Inverse relationship between cerebrovascular lesions and severity of lewy body pathology in patients with lewy body diseases.J Neuropathol Exp Neurol 2010; 69(5):442-8JN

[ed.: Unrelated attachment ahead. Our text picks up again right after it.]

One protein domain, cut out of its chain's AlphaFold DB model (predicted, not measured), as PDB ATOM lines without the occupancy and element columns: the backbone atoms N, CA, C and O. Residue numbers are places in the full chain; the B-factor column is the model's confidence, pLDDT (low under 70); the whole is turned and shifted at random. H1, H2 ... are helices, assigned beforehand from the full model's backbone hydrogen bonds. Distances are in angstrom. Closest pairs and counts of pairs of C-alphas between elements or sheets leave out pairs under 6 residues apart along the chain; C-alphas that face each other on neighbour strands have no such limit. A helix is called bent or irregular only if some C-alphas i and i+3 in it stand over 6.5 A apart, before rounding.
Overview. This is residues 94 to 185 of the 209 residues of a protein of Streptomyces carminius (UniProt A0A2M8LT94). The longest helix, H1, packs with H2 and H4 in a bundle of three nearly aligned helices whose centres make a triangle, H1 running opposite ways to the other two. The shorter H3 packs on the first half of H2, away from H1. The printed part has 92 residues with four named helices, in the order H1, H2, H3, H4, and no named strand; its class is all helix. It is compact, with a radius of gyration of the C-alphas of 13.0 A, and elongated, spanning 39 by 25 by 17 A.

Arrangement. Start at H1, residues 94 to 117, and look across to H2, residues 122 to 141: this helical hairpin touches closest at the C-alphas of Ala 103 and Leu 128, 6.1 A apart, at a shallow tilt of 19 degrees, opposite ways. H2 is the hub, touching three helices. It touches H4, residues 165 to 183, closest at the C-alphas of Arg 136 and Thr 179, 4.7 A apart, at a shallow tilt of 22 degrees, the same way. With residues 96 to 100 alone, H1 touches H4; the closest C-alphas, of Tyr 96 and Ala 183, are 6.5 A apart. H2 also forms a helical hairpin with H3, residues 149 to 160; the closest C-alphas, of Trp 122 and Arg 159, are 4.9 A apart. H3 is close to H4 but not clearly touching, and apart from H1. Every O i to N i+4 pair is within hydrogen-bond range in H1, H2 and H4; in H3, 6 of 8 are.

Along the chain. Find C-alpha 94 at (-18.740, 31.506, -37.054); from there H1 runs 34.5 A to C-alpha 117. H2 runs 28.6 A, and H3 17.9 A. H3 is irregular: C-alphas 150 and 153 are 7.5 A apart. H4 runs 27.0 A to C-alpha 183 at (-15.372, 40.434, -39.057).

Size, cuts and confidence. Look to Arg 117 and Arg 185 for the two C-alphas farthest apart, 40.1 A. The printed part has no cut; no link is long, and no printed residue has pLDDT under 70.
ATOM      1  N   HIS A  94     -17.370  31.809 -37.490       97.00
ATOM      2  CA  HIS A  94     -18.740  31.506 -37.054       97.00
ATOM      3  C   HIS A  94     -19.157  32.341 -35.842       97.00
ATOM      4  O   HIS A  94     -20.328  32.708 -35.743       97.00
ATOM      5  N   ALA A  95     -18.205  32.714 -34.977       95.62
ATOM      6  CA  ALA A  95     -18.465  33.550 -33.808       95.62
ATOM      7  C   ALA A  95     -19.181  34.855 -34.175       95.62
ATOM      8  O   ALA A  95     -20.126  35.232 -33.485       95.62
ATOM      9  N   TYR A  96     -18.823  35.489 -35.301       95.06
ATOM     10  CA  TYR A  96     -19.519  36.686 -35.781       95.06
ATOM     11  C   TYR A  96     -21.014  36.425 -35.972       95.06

Cerebrovascular pathology is a major cause of stroke and mortality. Studies on prevalence of cerebrovascular pathologies in dementia with Lewy bodies (DLBs) and Parkinson disease (PD) patients are scarce and contradictory. We aimed to determine the prevalence and severity of cerebrovascular pathologies in DLB and PD and to analyze their relationship to LB pathology. The prevalence and severity of atherosclerosis in the circle of Willis, cerebral amyloid angiopathy, cerebral infarcts, hemorrhages, small-vessel disease, white matter lesions, including the Consortium to Establish a Registry for Alzheimer Disease (CERAD) protocol as well as Braak neurofibrillary tangle stages for AD pathology were analyzed in autopsy-verified DLB (n = 13), PD (n = 102), and control subjects (n = 53). In all patient groups, the extent of LB pathology was inversely correlated to the severity of most vascular pathologies (atherosclerosis, infarcts, and small-vessel disease; all p < 0.05). By contrast, cerebral amyloid angiopathy, CERAD, and Braak neurofibrillary tangle stages were positively correlated with LB pathology (p < 0.05). Whereas the overall prevalence and severity of small-vessel disease, infarcts, hemorrhages, and white matter lesions were comparable among both disease groups, the extents of atherosclerosis, cerebral amyloid angiopathy, CERAD, and Braak neurofibrillary tangle stages were significantly higher in DLB than in those of PD patients (p < 0.05). Microinfarcts were statistically more prevalent in each patient group than in controls, whereas gross infarcts predominated in controls (p < 0.05 each). In conclusion, DLB and PD patients with advanced LB pathology were less likely to show severe cerebrovascular disease or history of stroke.